There are decided maritime features, even upon first entering Genoa. The mixed throng, the sun-burnt faces, the garb and even the manners of the lower order, imme. diately bespeak a sea-port. From the extreme narrowness of the streets, much of the actual beauty and richness of the city is hid from the gaze. Even the numerous palaces do not at first strike the stranger, situated as they frequently are, in thoroughfares so confined as to afford no complete view of their façades. Many a pretty garden and cool arbor is placed upon a roof so lofty, or a terrace so secluded, as to be wholly concealed from observation, yet affording retired and delightful retreats, overlooking the bay, and no less attractive to the meditative recluse or the secret lovers, from being far above the crowd and out of sight of the curious,—the country in the very heart of the city, a garden independent of territory! Many of the peculiarities of Genoa, are fast losing themselves in modern improvements. The streets are widening ev. ery year, and carriages, once quite unknown, are coming daily in vogue. There is something here congenial with the alleged sinister tastes of the Italians. The finest cafis in an obscure street. One is continually stumbling upon luxurious arrangements, and agreeable nooks,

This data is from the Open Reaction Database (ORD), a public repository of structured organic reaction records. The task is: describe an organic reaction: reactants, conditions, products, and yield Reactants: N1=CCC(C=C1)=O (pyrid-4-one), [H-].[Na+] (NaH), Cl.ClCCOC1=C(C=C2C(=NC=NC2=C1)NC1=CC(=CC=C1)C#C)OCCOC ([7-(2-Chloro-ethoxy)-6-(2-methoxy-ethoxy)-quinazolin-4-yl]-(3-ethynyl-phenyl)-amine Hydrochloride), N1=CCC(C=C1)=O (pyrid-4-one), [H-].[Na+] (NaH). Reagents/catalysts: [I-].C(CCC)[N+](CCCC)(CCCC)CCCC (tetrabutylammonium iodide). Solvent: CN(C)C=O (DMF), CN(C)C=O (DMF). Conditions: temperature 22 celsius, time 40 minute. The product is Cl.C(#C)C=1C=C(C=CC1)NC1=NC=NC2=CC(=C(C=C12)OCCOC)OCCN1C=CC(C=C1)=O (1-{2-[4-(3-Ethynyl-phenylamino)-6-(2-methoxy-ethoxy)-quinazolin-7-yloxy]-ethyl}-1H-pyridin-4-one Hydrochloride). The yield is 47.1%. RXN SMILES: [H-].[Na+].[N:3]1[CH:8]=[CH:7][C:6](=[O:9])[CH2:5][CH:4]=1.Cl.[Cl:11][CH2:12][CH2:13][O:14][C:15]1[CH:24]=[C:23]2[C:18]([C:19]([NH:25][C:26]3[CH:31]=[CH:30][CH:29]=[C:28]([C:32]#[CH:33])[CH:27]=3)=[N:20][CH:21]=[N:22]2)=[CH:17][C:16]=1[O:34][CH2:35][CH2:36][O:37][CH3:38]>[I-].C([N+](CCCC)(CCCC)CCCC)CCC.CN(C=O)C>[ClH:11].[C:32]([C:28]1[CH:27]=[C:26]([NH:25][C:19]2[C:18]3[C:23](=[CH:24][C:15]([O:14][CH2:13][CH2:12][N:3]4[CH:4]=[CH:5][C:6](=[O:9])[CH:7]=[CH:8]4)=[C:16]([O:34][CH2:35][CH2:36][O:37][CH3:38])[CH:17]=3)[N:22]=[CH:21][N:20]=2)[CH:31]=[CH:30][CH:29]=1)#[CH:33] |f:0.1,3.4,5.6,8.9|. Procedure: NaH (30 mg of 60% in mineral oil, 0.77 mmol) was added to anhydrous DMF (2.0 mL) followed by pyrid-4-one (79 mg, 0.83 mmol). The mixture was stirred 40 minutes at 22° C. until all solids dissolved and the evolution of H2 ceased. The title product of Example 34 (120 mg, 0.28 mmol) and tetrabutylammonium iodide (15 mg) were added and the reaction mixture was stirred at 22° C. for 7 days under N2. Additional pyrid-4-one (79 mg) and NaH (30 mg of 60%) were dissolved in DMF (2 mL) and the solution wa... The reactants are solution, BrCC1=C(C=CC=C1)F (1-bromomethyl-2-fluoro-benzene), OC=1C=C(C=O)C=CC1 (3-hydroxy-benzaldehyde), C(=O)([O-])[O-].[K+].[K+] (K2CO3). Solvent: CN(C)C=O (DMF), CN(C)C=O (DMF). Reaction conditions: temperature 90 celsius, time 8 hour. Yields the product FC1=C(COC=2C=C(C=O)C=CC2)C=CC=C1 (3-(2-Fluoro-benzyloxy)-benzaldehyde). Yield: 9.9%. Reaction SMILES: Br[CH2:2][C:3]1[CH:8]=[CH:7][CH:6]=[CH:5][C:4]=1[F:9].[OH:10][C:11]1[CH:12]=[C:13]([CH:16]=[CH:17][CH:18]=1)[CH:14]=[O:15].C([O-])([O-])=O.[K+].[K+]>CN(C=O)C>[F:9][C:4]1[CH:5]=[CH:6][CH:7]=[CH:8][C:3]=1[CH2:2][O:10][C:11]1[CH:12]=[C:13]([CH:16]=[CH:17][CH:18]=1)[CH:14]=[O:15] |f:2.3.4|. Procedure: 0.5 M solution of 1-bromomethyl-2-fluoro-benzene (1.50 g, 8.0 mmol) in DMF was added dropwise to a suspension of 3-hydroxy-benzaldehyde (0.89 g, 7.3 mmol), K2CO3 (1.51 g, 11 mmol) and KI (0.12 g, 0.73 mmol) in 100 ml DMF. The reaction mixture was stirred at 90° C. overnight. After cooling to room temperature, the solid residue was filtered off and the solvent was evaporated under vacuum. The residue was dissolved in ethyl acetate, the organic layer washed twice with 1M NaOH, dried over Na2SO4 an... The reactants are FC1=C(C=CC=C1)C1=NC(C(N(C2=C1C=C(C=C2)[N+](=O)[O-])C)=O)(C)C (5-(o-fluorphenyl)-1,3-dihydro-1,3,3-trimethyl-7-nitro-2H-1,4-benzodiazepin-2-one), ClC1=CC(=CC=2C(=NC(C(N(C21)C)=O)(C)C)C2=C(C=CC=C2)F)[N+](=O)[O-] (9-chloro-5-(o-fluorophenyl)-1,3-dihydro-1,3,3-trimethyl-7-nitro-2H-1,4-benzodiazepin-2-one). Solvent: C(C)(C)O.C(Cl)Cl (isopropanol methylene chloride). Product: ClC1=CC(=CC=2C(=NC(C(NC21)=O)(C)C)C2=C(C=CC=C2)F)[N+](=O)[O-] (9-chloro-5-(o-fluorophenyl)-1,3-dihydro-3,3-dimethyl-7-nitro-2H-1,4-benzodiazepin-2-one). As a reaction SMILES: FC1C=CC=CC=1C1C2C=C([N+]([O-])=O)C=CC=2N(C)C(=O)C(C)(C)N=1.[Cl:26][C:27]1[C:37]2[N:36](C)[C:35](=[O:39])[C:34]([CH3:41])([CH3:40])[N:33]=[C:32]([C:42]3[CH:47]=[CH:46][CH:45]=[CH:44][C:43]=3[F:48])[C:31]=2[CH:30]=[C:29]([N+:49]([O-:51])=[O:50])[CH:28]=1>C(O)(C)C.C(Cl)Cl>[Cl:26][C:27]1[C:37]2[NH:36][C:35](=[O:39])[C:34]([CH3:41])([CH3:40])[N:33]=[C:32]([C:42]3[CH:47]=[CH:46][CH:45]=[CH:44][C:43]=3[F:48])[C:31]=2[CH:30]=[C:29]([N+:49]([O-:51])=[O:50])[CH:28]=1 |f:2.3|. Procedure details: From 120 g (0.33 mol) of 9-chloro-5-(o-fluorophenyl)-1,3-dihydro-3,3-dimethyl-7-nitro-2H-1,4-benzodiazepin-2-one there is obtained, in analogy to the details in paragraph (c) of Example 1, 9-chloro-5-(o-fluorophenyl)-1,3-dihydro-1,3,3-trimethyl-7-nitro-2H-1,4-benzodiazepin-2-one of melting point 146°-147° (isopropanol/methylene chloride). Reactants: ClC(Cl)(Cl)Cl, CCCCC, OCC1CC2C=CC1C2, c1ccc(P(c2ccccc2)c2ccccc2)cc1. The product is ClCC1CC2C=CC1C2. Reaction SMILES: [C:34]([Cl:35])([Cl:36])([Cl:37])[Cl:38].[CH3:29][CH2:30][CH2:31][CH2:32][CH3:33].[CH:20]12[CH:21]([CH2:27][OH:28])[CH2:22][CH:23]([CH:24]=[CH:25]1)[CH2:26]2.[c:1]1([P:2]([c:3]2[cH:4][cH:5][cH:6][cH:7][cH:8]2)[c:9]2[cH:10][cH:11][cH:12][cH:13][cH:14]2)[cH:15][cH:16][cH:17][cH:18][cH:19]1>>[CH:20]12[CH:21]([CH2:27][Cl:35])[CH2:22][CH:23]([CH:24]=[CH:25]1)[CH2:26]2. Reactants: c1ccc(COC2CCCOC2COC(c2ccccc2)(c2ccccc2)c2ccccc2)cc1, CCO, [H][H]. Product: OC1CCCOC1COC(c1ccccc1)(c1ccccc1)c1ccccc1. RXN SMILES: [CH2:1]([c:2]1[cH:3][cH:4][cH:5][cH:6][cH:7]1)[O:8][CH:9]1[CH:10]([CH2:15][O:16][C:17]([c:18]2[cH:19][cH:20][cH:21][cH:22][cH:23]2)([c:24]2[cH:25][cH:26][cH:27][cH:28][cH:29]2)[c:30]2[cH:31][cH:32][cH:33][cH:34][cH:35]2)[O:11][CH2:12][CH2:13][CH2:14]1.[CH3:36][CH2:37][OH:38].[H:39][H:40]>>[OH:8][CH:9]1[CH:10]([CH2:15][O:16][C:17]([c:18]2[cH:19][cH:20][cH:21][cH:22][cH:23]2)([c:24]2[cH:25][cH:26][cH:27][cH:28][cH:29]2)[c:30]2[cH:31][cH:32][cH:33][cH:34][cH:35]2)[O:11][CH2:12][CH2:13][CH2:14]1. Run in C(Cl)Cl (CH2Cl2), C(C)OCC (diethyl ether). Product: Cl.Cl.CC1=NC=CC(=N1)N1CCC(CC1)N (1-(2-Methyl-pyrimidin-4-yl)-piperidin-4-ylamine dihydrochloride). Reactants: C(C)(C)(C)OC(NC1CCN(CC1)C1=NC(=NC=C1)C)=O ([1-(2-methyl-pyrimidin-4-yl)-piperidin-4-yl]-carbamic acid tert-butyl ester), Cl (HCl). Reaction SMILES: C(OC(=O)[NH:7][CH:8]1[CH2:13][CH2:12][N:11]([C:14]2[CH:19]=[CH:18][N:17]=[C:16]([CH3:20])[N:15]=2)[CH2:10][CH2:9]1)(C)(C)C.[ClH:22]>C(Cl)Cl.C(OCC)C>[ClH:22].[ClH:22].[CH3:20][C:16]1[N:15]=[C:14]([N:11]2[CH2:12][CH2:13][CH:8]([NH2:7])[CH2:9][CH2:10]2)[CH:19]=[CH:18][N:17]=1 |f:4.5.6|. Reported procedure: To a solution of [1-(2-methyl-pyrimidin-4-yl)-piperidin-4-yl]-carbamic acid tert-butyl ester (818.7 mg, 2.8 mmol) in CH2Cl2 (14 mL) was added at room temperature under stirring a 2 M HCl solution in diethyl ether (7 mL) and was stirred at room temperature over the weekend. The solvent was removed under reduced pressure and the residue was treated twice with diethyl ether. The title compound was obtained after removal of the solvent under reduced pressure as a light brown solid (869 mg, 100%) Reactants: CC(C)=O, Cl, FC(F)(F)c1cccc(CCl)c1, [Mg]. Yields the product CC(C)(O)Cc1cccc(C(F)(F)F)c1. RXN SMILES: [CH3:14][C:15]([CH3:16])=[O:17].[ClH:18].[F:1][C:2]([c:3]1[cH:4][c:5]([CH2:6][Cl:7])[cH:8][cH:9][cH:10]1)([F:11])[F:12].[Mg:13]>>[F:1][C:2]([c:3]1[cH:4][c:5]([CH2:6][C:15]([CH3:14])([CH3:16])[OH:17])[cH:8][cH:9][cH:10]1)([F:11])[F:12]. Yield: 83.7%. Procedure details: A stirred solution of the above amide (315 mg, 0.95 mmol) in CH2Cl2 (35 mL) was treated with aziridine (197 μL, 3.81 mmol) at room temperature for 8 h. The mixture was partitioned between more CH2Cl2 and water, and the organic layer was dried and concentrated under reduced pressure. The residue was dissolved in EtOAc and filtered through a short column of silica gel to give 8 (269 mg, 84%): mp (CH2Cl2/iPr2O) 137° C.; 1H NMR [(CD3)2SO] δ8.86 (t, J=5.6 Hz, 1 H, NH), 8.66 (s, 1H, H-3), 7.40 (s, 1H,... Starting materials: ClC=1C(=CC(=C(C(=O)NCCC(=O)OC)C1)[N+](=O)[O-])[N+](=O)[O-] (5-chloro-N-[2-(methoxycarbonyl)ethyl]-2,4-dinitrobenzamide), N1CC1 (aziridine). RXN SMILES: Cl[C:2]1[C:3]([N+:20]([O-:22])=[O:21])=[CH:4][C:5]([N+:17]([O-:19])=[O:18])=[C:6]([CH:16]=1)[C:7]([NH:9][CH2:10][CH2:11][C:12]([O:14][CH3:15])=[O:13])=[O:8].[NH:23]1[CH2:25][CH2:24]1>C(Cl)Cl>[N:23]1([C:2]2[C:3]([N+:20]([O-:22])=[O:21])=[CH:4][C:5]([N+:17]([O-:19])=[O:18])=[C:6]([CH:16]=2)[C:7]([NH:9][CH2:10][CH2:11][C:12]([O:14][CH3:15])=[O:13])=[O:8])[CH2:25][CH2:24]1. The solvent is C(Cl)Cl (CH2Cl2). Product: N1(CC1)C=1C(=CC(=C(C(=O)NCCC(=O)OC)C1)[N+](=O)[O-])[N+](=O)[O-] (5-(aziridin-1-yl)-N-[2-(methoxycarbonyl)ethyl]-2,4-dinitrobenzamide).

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where he least expects them; and the narrow lanes, the hue of the marble, and the marine odors bring constantly to mind the rival republic of the Adriatic. The churches are far more rich in frescos and marble, than any other work of art. In that of the Scuola Pia, however, there are some exquisite basso-relievos by a Genoese. In one of them the face of Mary is very sweet and graceful. The palaces are the chief attraction of Genoa. In one we admire the profusion of gold and mirrors, with which the lofty saloons are decorated; in another the magnificent stair-case; here the splendid tints of the marble floor, and there the fine old family portraits. These noble and princely dwellings, eloquently speak to the stranger of the wealth, luxury and taste, which once prevailed here; nor judging by one example, should I imagine that their em. pire had ceased. Having occasion to seek an old baron well known for his liberal taste, after roaming over his immense garden, till weary of peeping into arbors and temples, I found him in a cool grotto at breakfast with a party of artists. His beautiful domain was once an ancient fortress. All the earth was transported thither, and he has spared no pains to make it a paradise. On every pretty knoll he has placed a bower or statue. Busts of departed sages are reared beside murmuring fountains. One little building is appropriated to his library; another to scientific apparatus. One terrace rises above another, bedecked with rose bushes and fragrant shrubs. From this point you behold a beautiful vista, and from that look down upon the public walk, around upon the city, or far away on the wide blue sea. I would not recommend an